Page 221
    Christmas on a sugar estate
        Page 222
    Christmas in 1935
        Page 223
        Page 224
        Page 225
        Page 226
        Page 227
        Page 228
        Page 229
        Page 230
        Page 231
    Christmas in New Amsterdam
        Page 232
        Page 233
    Music at Christmas
        Page 234
        Page 235
        Page 236
        Page 237
    Food and drink
        Page 238
        Page 239
        Page 240
        Page 241
        Page 242
        Page 243
    Christmas in Montserrat
        Page 244
    Christmas in Grenada
        Page 245
        Page 246
        Page 247
    Christmas in Jamaica
        Page 248
    Christmas in Suriname
        Page 249
        Page 250
        Page 251
        Page 252
        Page 253
        Page 254
        Page 255
        Page 256
        Page 257
        Page 258
        Page 259
        Page 260
        Page 261
        Page 262
        Page 263
        Page 264
        Page 265
Full Text

G uianee at
the i

--I Maqucrndes


-Menuis I


- Music

Vol. 6 No. 21.



Wam, Y,. t1 og

3iN I. Assrr

Try this test and see!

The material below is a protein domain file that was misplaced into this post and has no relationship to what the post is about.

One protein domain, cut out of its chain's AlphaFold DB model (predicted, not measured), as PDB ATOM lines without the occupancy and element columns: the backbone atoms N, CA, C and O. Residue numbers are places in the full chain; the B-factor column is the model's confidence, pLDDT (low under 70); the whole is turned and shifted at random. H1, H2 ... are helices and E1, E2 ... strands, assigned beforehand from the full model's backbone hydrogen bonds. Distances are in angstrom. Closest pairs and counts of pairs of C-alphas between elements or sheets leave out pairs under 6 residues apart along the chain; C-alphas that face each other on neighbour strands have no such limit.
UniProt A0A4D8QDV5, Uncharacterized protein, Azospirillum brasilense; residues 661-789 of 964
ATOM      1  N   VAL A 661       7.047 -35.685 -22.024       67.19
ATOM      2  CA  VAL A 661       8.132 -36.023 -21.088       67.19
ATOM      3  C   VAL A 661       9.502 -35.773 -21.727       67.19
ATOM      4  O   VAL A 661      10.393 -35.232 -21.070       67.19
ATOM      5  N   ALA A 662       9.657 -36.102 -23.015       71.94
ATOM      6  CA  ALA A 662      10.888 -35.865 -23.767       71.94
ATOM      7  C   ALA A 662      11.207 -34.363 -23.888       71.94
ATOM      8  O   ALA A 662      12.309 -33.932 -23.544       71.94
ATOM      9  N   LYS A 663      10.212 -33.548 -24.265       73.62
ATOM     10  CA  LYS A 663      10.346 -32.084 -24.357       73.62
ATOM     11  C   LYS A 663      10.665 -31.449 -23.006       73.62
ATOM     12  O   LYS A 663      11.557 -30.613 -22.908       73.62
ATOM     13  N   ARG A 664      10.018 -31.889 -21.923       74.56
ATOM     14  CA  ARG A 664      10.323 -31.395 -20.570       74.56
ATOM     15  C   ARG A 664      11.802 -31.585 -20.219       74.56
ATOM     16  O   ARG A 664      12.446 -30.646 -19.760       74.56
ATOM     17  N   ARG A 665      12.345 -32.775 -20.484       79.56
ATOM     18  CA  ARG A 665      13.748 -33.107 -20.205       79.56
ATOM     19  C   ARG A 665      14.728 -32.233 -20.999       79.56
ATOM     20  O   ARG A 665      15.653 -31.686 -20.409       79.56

Watch each member of your family read the Guiana
Graphic. You may be surprised. For you'll find
Junior scanning general news as well as comics,
your wife reading sports as well as the women's
page, and you may turn to the gossip column. Yes,
there's lots of cross over" reading in every
family, and this means planning and editing your
Guiana Graphic to please everyone. Every story, on
Page 12 as well as page one, must be easily
understood, accurate and interesting. The Guiana
Graphic knows this. That's why it's the paper
that is written to be under-
Make the stood by everybody.


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Edited by


Vol. 6 No. 21

Year-End, 1955.

48 Cents



The Christmas Story

About Christmas

Christmas in B.G
1920 (Sugar Estate) ..


Remember ?
What do Guianese ab

United Kin




Luke 2 ii 1-20 .. 209


.A. L .. .215
.P. H. Daly .. 217

.. L. H. C. Phillips 222
.Winifred McDavid 223

road remember ?

I V. B. .. .. 225
>gdom .. ( Frank Pilgrim .. 226
SRonald Lovell .. 227
I Barbara de Weever 227
) Vivi Thorne .. 228
Lewine Robinson 229
.Edgar Mittelholzer 231

Christmas in Berbice